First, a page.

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Old 02-04-2003, 07:13 PM
BrandonR BrandonR is offline
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What's the latest on the Leaning Tower of Pisa?

The last I ever heard about the Leaning Tower of Pisa was that it began to lean too much and efforts were made to straighten it out a bit... Did they ever accomplish that task? Are they still working on it?
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Old 02-04-2003, 07:18 PM
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Mangetout Mangetout is offline
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Yes, I believe it was stabilised by removing cores of earth from beneath the side that was higher, the holes left by the removal of the cores slowly collapsed and the tower settled back to a slightly more vertical position; safe for a couple of hundred years apparently.

They were able to remove the huge lead counterweights as a result.
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Old 02-04-2003, 07:31 PM
BrandonR BrandonR is offline
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Does it still lean quite a bit?
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Old 02-04-2003, 08:04 PM
NinetyWt NinetyWt is offline
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From the looks of the diagrams for the work it appeared to lean about 22 degrees. The work (which was successful) only reversed this by a degree and a half.

should the tower begin to move again at its previous rate (which was about 1.5 mm per day), it will take 300 years before adjustment is again needed.* The highly optimistic answer is that the thing has been stablilized and movement will cease.

*Civil Engineering magazine, March 2002
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Old 02-04-2003, 08:43 PM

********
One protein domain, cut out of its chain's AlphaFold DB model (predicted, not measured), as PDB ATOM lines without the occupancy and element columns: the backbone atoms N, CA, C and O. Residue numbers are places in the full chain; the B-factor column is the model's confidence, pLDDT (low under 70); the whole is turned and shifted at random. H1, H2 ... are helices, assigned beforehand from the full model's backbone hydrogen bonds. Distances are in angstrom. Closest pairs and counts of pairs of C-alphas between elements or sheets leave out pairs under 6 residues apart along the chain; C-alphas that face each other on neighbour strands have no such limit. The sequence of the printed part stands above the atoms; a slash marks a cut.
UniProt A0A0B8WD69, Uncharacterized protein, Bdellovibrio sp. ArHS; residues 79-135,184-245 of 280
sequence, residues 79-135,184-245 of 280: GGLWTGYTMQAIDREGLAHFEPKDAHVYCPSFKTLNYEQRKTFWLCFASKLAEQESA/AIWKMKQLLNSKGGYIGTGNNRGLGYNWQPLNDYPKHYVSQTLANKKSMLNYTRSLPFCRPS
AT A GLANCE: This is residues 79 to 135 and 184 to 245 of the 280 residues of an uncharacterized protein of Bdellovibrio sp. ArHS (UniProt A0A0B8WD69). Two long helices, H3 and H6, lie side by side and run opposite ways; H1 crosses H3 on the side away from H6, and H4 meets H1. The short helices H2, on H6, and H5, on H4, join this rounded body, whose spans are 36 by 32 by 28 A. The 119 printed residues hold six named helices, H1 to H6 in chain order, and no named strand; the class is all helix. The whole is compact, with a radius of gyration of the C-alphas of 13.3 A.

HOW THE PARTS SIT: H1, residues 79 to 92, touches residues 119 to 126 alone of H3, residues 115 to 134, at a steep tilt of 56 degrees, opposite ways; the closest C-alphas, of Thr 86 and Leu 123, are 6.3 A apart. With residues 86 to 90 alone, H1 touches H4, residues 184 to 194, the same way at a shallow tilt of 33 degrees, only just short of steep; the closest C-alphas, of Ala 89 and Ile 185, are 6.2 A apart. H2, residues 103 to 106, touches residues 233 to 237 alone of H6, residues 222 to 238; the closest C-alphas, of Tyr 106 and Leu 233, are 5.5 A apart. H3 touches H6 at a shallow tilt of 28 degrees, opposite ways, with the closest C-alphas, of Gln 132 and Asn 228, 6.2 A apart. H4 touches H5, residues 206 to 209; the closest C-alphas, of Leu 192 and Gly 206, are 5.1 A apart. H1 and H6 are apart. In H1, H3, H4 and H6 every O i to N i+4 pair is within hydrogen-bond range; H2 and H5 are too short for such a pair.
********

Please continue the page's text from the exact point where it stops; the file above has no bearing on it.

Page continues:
Cliffy Cliffy is offline
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Quote:
Originally posted by BrandonR
Does it still lean quite a bit?
I was in Pisa a couple years ago (before this process was completed and the counterweights were still intact) -- our tour guide was very clear that the Pisans know what side their bread is buttered on. The tower will always be the leaning tower unless and until it one day becomes the fallen tower.

--Cliffy
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Old 02-04-2003, 08:44 PM
yabob yabob is offline
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Small angles can look bigger than they are. More like about 6 degrees, and they corrected it by about half a degree. At 22 degrees, it would have fallen over.

Quote:
The target reduction of inclination for the tower had been half a degree, an amount not visible to the casual observer but sufficient to stabilize the foundations and reduce the stresses in the masonry by a significant amount. By December 2001 a total reduction (including the effects of the lead counterweights) of 1,830 seconds of arc had taken place. This reduction in inclination is equivalent to a northward movement of the seventh level of about 442 mm. The tower has now been returned to the angle of inclination it exhibited in the 1830s, around the time that Gherardesca dug the catino and before the dramatic lurch south
From http://www.pubs.asce.org/ceonline/ce.../0302feat.html

Elsewhere in the article they mention a tilt of 5 degrees measured in 1817, and other sources give the angle of tilt in the early 1990's as 6 degrees.
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Old 02-04-2003, 10:28 PM
Boyo Jim Boyo Jim is offline
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I understand it now also has a lazy eye.
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Old 02-05-2003, 10:21 AM
RiverRunner RiverRunner is offline
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Quote:
Originally posted by yojimboguy
I understand it now also has a lazy eye.
In that case, it should be spelled like this:
The Leaning Tower of Pisa.



RR
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Old 02-05-2003, 10:43 AM
World Eater World Eater is offline